Tightening lending standards from auto finance companies, interest rates and rising vehicle prices are poised to reduce total outstandings about 5% through 2020 and 2021, according to Moody’s Analytics U.S. Consumer Credit Outlook.
In fact, finance companies have stiffened underwriting guidelines due to deterioration in credit performance, which has allowed banks and credit unions to take the lead on new originations. A majority of those new loans are being originated to middle-aged, high-income borrowers with an appetite for 60-month loan terms.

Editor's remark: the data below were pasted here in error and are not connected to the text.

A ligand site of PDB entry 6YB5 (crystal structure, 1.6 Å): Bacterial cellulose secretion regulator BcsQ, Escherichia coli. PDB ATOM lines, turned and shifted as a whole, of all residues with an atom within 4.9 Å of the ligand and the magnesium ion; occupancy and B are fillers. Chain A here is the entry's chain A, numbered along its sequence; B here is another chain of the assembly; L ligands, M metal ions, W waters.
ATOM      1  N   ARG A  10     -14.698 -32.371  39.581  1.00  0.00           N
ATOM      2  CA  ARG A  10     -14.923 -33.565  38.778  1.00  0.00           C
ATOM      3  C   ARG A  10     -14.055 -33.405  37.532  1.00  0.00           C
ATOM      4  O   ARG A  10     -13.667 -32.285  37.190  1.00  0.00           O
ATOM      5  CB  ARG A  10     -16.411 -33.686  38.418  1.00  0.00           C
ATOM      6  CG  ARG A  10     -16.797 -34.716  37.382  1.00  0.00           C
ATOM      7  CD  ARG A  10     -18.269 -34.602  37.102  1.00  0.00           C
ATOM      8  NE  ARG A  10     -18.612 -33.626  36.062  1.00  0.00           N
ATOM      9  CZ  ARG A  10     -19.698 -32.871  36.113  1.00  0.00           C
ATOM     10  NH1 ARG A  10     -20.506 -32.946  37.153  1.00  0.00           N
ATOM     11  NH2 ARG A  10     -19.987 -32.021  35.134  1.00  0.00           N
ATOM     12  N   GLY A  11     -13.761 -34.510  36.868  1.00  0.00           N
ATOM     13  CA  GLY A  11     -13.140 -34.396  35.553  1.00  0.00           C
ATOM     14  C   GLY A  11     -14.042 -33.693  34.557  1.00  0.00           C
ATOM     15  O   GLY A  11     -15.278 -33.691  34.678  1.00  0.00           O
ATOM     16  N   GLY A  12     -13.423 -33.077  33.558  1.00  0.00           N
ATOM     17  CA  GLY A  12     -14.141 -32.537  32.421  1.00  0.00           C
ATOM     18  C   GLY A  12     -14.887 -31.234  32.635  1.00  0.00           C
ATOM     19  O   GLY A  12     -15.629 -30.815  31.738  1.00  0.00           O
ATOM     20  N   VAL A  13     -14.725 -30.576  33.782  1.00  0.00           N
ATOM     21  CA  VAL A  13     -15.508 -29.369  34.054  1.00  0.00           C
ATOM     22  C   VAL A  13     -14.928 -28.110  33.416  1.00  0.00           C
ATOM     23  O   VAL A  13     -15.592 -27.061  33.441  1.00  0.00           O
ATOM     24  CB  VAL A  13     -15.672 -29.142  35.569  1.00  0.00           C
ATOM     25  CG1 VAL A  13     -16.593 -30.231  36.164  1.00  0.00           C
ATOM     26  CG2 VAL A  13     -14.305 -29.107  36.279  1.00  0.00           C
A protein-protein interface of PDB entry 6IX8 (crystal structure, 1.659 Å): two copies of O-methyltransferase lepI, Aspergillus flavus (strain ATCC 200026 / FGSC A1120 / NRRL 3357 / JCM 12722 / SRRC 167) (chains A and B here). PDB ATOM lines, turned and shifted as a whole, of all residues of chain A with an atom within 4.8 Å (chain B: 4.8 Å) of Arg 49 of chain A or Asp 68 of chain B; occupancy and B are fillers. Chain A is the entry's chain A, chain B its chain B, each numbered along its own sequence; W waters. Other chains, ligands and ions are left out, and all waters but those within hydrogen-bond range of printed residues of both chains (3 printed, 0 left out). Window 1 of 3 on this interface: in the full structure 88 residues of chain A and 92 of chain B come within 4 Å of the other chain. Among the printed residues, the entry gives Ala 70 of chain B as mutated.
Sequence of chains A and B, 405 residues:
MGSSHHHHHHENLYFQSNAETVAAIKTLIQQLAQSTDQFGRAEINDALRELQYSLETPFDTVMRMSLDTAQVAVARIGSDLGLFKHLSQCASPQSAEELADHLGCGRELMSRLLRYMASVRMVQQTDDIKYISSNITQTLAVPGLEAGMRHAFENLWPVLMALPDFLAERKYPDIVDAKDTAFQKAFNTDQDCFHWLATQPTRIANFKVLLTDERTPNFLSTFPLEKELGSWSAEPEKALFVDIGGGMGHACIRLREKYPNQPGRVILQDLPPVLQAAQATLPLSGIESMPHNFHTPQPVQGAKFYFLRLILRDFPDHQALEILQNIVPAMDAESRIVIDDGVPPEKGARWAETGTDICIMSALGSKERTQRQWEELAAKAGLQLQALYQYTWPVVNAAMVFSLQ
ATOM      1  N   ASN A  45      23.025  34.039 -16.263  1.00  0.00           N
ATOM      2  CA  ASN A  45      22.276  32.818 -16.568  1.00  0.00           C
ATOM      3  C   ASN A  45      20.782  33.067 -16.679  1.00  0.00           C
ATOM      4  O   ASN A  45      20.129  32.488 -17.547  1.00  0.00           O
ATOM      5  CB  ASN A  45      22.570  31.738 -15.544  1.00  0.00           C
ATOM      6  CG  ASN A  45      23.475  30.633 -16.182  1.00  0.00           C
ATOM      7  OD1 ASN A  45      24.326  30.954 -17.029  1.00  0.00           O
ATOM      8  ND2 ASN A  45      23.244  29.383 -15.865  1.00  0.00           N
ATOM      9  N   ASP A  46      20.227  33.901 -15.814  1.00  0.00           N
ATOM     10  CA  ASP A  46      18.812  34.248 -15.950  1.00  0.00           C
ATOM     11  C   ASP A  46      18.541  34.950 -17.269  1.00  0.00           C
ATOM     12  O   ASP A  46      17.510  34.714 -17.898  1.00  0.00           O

Lender pullback and credit tightening, however, have stabilized the overall default rate, especially for borrowers with higher risk, Moody’s data shows. Still, the default rate for borrowers with credit scores ranging from 580 to 699 continues to increase.
Looking forward, Moody’s is eyeing low-income borrowers with short-term loans as a potential risk to the health of the auto market. The credit-rating agency also is on the lookout for an increase in defaults from subprime borrowers in auto leases.